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I'm having trouble with the code below with the error on line 5:

error: invalid conversion from void* to char*

I'm using g++ with codeblocks and I tried to compile this file as a cpp file. Does it matter?

#include <openssl/crypto.h>
int main()
{
    char *foo = malloc(1);
    if (!foo) {
        printf("malloc()");
        exit(1);
    }
    OPENSSL_cleanse(foo, 1);
    printf("cleaned one byte\n");
    OPENSSL_cleanse(foo, 0);
    printf("cleaned zero bytes\n");
}
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2  
Yes, it matters. See david.tribble.com/text/cdiffs.htm#C99-void-ptr . –  Adam Rosenfield Feb 24 '11 at 2:34
18  
Sorry in advance for yelling, but DO NOT COMPILE C AS C++. They are not the same language. –  R.. Feb 24 '11 at 2:36
1  
This question is tagged both c and c++. Pick one please, then remove the other tag. –  Lightness Races in Orbit May 17 '11 at 19:44

4 Answers 4

up vote 21 down vote accepted

You need to cast the return of malloc()

char *foo = (char*)malloc(1);
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14  
In C++ you do, not in C. –  Marlon Feb 24 '11 at 2:22
1  
If you are writing C code (and you are), then use the .c extension for the filename and you'll be good. –  karlphillip Feb 24 '11 at 2:22
1  
@lost_with_coding - If you're using C++, please don't tag it [c]. Thy're not the same, as this answer clearly indicates. –  Chris Lutz Feb 24 '11 at 2:34
3  
Just wanted to point out that many people prefer the cast to be made explicit even in C as a matter of style, especially workgroups with programmers that switch a lot between C and C++. –  Karl Bielefeldt Feb 24 '11 at 2:44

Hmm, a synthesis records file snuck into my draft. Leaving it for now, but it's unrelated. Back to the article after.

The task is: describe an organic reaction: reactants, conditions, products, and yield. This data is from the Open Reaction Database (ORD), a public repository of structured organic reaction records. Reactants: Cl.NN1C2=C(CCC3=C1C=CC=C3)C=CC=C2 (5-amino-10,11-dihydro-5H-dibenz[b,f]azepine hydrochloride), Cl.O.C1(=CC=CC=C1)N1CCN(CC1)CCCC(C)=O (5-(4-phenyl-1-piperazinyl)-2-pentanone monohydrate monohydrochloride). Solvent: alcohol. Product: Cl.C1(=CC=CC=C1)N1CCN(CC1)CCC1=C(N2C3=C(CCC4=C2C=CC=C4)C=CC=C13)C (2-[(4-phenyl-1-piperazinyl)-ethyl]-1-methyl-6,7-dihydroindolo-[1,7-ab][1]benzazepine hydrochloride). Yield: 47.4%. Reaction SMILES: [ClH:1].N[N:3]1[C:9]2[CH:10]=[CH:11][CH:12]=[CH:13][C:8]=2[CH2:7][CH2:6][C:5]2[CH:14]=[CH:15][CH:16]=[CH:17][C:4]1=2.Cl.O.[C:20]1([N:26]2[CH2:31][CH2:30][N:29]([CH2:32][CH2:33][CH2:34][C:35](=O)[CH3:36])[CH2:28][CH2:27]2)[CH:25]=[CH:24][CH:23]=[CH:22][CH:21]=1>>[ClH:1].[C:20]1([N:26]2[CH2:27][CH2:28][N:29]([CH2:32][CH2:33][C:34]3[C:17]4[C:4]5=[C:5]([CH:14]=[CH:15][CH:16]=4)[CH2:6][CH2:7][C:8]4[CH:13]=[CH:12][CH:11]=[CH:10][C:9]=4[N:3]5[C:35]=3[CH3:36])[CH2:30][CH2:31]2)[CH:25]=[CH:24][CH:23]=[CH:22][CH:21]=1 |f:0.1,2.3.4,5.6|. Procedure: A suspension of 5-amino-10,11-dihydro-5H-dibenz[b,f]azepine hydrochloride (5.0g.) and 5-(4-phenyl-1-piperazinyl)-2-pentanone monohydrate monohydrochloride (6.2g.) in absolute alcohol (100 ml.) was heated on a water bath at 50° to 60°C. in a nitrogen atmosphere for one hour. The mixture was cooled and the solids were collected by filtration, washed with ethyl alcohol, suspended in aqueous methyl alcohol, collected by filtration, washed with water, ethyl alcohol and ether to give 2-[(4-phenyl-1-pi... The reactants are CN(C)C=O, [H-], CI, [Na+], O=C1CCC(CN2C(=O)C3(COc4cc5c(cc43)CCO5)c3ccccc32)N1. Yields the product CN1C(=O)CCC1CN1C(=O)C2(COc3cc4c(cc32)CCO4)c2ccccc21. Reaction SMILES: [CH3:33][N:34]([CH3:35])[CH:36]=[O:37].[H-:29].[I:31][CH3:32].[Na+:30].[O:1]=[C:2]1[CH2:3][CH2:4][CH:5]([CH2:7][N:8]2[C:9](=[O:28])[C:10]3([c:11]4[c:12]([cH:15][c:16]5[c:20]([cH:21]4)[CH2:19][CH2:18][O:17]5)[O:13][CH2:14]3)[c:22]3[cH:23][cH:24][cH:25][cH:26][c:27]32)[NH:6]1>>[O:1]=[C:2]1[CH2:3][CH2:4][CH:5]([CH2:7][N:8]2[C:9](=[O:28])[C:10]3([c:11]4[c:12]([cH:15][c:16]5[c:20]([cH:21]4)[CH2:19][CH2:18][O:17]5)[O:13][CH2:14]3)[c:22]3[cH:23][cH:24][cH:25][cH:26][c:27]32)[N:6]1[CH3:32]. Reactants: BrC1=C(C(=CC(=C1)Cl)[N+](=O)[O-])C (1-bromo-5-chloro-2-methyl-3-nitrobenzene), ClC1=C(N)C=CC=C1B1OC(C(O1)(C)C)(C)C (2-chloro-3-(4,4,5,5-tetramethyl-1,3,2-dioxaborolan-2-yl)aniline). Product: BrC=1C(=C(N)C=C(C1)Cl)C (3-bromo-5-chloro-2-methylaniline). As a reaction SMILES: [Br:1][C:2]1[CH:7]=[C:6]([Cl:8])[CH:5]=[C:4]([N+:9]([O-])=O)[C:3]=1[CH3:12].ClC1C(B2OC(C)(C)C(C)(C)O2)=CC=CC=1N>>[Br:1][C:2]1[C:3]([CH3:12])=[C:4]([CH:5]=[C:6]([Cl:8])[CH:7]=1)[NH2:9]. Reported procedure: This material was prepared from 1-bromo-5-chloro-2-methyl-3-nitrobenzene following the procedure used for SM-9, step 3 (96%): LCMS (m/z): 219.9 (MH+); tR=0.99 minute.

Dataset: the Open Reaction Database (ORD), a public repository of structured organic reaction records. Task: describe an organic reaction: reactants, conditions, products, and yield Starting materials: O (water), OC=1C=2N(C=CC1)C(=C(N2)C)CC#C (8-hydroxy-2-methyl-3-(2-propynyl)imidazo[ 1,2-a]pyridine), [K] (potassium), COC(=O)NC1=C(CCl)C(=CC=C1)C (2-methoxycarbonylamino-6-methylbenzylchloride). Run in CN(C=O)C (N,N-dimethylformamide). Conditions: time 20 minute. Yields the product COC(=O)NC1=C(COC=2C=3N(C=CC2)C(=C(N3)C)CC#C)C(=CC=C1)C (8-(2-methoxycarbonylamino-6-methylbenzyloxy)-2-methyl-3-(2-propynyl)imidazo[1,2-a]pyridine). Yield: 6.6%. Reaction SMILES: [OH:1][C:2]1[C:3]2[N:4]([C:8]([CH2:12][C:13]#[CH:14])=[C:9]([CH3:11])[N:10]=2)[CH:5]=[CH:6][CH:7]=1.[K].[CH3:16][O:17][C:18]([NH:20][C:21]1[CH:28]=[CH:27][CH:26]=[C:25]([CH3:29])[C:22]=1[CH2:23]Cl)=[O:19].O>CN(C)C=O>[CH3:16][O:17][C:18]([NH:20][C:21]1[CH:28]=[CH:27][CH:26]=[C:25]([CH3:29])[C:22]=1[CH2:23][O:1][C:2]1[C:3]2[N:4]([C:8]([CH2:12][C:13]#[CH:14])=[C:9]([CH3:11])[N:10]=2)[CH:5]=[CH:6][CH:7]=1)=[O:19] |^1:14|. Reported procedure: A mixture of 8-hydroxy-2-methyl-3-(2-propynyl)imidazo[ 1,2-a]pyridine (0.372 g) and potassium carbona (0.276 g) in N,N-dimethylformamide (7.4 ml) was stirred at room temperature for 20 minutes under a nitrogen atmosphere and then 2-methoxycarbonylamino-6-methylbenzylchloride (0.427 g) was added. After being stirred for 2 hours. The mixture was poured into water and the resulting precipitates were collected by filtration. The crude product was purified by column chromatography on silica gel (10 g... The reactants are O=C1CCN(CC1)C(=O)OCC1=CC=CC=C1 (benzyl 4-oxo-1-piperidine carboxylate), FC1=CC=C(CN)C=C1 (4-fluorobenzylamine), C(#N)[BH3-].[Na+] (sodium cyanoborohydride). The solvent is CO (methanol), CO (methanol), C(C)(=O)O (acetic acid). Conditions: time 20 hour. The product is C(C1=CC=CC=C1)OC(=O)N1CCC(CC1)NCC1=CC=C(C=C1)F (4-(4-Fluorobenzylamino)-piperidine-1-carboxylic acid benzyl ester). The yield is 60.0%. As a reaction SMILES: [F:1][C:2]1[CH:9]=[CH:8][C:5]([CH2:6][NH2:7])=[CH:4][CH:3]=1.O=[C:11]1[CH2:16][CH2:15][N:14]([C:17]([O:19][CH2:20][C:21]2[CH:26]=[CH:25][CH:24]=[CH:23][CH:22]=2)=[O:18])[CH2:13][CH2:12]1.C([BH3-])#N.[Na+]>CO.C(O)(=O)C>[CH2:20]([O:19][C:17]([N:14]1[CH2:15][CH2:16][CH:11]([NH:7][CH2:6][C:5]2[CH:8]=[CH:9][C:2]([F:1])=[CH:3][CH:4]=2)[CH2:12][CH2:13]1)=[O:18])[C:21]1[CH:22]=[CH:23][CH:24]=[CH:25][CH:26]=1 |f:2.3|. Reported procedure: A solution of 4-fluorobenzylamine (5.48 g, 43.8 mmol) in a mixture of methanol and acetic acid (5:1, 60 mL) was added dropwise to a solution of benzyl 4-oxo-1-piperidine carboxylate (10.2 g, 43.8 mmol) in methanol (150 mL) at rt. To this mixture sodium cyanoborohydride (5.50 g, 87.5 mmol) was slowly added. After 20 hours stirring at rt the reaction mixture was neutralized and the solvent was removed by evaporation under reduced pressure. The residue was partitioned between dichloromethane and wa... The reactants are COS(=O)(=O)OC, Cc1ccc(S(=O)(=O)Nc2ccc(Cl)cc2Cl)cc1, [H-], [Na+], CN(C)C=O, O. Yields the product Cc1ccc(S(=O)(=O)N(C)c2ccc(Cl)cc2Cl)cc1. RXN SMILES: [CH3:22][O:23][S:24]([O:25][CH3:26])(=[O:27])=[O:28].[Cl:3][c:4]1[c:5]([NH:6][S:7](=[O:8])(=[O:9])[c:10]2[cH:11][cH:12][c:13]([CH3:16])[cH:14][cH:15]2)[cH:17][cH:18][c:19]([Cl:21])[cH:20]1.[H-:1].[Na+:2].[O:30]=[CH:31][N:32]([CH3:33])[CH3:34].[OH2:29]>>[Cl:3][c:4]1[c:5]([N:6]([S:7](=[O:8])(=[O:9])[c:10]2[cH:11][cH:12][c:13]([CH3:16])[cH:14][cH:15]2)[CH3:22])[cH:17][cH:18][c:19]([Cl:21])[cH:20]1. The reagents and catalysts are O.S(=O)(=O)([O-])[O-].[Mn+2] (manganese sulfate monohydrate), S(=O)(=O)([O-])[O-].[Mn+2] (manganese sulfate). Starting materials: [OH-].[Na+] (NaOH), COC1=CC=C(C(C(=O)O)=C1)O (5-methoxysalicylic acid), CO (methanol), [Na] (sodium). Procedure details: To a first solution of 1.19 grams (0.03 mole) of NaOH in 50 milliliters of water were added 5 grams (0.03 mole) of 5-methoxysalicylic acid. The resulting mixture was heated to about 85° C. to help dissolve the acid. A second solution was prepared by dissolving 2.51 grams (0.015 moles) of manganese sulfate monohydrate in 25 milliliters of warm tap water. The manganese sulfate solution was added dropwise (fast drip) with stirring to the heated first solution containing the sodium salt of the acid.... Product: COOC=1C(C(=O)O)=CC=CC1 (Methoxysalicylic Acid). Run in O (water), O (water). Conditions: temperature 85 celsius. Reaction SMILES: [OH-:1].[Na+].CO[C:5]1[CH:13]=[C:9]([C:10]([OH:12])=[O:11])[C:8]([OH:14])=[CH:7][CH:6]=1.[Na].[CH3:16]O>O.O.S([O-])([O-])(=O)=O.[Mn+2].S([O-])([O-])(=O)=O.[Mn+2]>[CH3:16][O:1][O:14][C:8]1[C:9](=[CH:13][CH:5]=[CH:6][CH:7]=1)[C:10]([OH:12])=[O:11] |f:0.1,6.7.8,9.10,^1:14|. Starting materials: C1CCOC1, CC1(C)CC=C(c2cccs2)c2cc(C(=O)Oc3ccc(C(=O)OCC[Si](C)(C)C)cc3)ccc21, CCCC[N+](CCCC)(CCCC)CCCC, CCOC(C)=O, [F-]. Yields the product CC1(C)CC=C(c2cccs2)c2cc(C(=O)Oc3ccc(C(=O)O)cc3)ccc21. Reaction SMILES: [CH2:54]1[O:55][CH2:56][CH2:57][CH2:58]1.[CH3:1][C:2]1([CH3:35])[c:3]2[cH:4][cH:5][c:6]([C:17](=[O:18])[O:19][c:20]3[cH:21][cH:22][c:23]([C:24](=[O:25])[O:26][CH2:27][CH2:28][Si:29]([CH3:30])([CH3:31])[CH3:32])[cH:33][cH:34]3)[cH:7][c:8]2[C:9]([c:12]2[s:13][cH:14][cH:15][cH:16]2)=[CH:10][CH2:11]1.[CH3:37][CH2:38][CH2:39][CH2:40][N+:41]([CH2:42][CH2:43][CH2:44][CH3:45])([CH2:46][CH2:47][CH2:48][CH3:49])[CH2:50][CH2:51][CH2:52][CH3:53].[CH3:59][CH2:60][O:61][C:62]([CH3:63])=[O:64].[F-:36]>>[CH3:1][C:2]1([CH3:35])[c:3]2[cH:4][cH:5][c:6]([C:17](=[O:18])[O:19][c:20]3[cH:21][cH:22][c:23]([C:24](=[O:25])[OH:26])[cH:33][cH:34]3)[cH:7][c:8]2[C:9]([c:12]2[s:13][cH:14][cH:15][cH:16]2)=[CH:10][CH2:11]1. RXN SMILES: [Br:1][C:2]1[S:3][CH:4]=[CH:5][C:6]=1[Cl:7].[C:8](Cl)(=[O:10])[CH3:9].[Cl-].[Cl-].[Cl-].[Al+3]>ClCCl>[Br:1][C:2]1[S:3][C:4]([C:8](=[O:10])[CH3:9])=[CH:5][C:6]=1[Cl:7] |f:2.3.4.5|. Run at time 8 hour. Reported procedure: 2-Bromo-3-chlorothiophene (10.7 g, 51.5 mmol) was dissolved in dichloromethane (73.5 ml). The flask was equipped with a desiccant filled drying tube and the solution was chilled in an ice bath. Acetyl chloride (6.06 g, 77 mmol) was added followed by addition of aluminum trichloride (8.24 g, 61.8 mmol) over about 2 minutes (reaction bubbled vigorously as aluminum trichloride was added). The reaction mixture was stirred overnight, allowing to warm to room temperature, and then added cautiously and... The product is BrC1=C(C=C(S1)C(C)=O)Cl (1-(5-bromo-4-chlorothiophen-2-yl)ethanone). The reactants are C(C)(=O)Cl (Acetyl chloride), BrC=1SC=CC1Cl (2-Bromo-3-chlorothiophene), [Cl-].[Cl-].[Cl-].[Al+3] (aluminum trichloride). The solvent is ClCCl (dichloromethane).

2  
@Karl Bielefeldt but it is the wrong thing to do in C if it is being done as a matter of style. Not including stdlib.h would cause malloc to be implicitly defined returning an int. This will show errors if the cast is implicit between int and some pointer, but will not show errors if there is an explicit cast to the correct type. It is surely better style to use the safer C form? –  James Greenhalgh May 17 '11 at 22:34

C++ is designed to be more type safe than C, therefore you cannot (automatically) convert from void* to another pointer type. Since your file is a .cpp, your compiler is expecting C++ code and, as previously mentioned, your call to malloc will not compile since your are assigning a char* to a void*.

If you change your file to a .c then it will expect C code. In C, you do not need to specify a cast between void* and another pointer type. If you change your file to a .c it will compile successfully.

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So, what was your intent? Are you trying to write a C program or C++ program?

If you need a C program, then don't compile it as C++, i.e. either don't give your file ".cpp" extension or explicitly ask the compiler to treat your file as C. In C language you should not cast the result of malloc. I assume that this is what you need since you tagged your question as [C].

If you need a C++ program that uses malloc, then you have no choice but to explicitly cast the return value of malloc to the proper type.

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I assume this is the line with malloc. Just cast the result then - char *foo = (char*)...

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